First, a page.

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Avoid surgery and personalize treatment

While surgery is a surgeon's raison d'être...I think it's important to reserve it for when there is no other option. It is clear that many injuries and pathologies can only be solved through surgery, however many others can be saved from going to the operating room with non-surgical methods...or at least try to. 

In many cases we can solve injuries through non-surgical techniques such as infiltrations, splints, rehabilitation etc...

A very common example is arthrosis of the base of the thumb or rhizarthrosis, a very prevalent pathology especially in women over the age of 50. Well, in 80% of patients a significant improvement in symptoms can be achieved for months or up to a year with a simple infiltration guided by ultrasound. 

There are many surgical techniques to treat rhizarthrosis. We reserve them for those patients whose symptoms do not improve with non-surgical treatment and which represent more or less 20% of patients in our experience.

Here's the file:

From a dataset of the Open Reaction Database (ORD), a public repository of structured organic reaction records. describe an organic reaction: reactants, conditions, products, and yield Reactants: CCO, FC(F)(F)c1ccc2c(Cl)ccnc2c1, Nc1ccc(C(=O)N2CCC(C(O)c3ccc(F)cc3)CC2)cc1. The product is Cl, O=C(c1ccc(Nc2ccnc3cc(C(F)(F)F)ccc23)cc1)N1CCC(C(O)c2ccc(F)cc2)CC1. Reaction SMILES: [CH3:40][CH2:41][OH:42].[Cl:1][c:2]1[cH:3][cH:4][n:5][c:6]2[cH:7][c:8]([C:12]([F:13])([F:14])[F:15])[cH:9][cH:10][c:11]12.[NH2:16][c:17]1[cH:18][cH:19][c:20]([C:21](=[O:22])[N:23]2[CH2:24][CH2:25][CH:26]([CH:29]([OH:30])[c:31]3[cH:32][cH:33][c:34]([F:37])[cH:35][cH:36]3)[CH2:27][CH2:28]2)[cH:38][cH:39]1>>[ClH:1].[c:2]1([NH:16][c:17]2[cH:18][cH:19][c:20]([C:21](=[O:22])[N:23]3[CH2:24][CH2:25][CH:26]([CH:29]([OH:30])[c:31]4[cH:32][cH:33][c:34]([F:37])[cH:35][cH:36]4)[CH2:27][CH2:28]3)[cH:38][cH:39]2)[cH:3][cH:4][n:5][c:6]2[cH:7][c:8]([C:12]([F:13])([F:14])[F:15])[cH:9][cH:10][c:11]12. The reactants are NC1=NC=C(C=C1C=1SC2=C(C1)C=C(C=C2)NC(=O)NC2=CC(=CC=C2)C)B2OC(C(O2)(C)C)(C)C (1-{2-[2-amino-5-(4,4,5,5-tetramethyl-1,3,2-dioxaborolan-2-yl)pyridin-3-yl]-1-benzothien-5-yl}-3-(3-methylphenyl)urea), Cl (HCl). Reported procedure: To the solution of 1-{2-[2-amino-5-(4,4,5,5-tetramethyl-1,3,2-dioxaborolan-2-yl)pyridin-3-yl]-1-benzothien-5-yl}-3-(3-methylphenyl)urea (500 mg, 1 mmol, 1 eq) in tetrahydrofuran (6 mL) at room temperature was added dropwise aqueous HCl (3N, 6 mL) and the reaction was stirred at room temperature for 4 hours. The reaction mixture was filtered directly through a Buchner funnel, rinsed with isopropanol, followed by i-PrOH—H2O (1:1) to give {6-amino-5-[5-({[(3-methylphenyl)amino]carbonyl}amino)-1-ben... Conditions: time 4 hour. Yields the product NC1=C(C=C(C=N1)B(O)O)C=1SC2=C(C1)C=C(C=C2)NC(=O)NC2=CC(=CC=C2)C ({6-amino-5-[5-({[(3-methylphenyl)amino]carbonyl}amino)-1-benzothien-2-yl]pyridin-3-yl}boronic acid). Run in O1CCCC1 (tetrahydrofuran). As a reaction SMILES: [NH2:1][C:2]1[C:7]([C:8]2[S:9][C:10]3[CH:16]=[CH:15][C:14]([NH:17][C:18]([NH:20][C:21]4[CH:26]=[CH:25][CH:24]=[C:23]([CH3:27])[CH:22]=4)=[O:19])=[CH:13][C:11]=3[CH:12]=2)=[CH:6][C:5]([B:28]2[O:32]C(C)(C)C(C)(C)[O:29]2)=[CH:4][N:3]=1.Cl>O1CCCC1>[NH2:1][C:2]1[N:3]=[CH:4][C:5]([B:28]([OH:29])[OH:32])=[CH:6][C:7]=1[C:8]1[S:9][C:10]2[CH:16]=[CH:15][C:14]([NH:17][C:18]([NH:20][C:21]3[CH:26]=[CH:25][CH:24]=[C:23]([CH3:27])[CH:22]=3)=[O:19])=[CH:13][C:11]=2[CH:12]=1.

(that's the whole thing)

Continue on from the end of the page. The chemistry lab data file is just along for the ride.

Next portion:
When prescribing a treatment, it is necessary to personalize as much as possible, that is to say, choose the most "tailored" treatment for each patient. For this it is necessary to take into account many factors that depend on the patient himself and his circumstances. It is not the same injury in the hand of a manual worker who requires vigorous activity for many hours a day or in the hand of a person who does non-manual work. Nor is it the same hand as that of a retired person who spends his time reading or walking or who takes furniture restoration courses or enjoys DIY. 
It is important to collect in the patient's history not only what was done to him and how it was done to him... you need to know what he is dedicated to, what he likes to do, who he lives with, if he has dependents in his care (drinkers, people elders or dependents...) what is their employment short, all those details that make our lives and our needs very different.

After all... if we are all different, the treatments cannot be the same for everyone.

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